I’m There Where The Angel Is Missing is comprised of two distinct yet interconnected bodies of work. The larger canvasses expand upon my current project channeling earlier art historical styles to explore genre painting and a kind of neoclassical realism.  The smaller works continue my practice of more abstract depictions of the body merged with landscape. These smaller works are occasionally depicted in the larger work as props. 


The larger works draw on scenes of visitation and revelation, both from well-known Bible stories and imagined encounters. Four of these paintings remake works of other artists, most recognizably Caravaggio’s The Inspiration of St. Matthew and Gerard Seghers’ Dream of St. Joseph. These works re-imagine the longed-for angelic visitation or revelation as the artist seeking inspiration to move past obstacles and blockages; to be transformed, altered, or renewed. I want a visitation, I want revelation but knowing it cannot be forced, I paint what isn’t. By painting the unseeable into existence, I perform an act of faith. Where there is disbelief, I paint belief.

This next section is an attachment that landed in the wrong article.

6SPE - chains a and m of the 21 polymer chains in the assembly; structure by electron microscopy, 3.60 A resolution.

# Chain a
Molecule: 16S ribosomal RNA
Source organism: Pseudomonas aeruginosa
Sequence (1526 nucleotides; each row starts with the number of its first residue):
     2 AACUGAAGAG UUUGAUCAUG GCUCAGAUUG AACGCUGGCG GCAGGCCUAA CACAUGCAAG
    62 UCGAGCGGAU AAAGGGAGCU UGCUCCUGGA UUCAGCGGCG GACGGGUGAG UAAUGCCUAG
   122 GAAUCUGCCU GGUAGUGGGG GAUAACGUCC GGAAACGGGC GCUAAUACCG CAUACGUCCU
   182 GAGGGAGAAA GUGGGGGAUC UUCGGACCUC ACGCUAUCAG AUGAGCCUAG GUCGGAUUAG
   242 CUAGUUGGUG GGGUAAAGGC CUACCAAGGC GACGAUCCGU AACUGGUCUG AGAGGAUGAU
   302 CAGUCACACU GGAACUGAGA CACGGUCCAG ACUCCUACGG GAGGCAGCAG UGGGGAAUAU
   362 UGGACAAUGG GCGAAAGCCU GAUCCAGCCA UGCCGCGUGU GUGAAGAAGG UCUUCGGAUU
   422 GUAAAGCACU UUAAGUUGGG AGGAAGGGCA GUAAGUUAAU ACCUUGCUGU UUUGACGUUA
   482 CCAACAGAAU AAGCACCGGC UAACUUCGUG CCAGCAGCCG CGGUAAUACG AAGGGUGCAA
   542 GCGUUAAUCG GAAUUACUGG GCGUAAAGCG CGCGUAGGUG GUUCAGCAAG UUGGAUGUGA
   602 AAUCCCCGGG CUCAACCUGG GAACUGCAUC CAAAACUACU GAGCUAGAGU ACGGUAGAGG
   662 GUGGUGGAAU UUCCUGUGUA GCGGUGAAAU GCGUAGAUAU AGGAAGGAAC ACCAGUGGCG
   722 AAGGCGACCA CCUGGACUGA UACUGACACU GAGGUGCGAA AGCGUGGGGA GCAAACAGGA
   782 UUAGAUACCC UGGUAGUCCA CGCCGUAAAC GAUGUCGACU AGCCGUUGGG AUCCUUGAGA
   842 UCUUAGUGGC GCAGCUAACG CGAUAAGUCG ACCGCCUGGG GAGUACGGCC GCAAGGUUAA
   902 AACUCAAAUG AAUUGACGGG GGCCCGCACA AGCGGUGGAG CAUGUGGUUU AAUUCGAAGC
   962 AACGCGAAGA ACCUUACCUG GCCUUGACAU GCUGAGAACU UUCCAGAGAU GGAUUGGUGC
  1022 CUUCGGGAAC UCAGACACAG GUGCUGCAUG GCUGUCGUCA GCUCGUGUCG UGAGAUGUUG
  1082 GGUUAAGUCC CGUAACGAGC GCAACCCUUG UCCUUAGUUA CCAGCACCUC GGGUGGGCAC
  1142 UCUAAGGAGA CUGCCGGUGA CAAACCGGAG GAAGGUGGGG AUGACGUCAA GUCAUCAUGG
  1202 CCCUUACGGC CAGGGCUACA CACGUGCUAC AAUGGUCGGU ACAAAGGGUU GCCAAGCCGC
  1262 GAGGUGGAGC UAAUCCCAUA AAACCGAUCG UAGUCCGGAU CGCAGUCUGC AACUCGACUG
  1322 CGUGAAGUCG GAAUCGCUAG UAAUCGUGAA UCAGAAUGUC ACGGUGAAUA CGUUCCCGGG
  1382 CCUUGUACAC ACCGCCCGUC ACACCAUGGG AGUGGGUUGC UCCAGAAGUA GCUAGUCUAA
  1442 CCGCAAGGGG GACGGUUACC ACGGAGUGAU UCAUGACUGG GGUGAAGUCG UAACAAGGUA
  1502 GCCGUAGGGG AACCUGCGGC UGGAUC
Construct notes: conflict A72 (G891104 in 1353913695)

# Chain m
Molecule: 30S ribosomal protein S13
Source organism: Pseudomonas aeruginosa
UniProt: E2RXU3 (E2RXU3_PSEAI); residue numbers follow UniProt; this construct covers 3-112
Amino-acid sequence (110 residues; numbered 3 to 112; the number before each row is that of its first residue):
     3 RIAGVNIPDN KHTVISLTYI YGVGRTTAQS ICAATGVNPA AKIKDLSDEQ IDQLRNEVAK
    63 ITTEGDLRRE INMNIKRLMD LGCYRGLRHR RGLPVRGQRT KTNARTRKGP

In the religious genre paintings, I redact the white European angel, leaving the materiality of the drapery as a trace of their presence. Rather than the revelator/visitor/interrupter being made in a human image, the angelic figure is the invisible presence that can affect the visible (fabric). The materiality of the drapery is foregrounded in many of these pieces, whereas in the neoclassical mode drapery is usually background. Centralizing the drapery like this creates an opportunity for virtuosic painting while underscoring the tension between the seen and unseen. 

 There are two self-portraits included in the exhibition. Self-portraiture has always played a vital role in my art making. I make self-portraits both for the discipline and for pleasure, though rarely show them publicly. I’ve been wary of the potential for reductive and narrow positioning and commodification of Black portraiture. However, grappling with my own struggles in the studio, narratives of visitation, and my longing for a sustained sense of spiritual encounter forced me to include self-portraits in these works. I’m there where the angel is missing. These pieces refocus the Eurocentric patriarchal gaze through which Christianity has often been funneled onto a new subject. By painting my portrait as both St. Matthew in an inspired state and St. Joseph in a dream state, I make a Black woman the worthy subject for a scene of prophetic revelation.Brittney Leeanne Williams

I’m There Where The Angel Is Missing is on view at Newchild Gallery in Antwerp, Belgium through October 19, 2023.